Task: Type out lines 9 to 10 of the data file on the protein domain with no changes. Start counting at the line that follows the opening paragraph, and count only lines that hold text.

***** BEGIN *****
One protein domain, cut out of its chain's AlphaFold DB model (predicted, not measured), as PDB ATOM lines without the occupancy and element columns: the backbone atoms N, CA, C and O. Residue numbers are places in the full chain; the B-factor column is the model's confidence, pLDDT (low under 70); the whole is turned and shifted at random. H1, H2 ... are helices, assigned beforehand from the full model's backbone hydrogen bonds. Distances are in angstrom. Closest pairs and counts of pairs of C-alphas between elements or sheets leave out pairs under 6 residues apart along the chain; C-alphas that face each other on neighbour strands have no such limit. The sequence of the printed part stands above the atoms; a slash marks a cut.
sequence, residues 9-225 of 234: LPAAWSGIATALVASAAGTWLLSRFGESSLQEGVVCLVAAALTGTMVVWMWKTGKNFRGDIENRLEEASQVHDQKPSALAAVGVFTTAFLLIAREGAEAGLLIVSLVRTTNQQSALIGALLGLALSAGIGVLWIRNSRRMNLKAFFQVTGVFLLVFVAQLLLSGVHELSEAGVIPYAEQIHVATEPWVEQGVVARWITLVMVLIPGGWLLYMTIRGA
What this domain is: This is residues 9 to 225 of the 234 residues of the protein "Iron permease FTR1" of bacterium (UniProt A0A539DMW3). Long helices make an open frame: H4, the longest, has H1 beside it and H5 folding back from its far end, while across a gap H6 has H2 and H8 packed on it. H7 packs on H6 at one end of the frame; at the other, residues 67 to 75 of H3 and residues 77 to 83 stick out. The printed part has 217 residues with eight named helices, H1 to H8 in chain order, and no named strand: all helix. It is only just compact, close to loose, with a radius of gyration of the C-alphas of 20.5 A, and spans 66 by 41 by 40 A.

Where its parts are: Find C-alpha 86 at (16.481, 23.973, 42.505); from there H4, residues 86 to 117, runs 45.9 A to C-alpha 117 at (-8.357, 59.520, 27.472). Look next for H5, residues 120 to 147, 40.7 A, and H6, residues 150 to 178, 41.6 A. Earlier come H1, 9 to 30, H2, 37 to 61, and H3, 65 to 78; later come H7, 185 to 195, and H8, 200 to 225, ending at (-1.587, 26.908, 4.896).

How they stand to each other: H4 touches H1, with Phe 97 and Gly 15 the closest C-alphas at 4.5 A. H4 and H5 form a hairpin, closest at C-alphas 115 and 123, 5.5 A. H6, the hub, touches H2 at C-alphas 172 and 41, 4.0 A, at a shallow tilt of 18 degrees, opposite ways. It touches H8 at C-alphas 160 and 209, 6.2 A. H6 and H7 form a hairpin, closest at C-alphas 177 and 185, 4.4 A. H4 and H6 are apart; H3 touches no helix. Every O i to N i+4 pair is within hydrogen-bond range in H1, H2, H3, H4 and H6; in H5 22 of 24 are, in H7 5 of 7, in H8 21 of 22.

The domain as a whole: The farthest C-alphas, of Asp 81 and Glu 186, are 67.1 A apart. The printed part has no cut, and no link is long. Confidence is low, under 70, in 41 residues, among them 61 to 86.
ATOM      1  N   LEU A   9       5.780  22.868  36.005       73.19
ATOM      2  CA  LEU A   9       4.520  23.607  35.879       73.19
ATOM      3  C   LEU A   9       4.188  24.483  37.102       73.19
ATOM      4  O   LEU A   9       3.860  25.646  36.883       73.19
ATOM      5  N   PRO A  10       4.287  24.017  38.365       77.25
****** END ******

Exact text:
ATOM      4  O   LEU A   9       3.860  25.646  36.883       73.19
ATOM      5  N   PRO A  10       4.287  24.017  38.365       77.25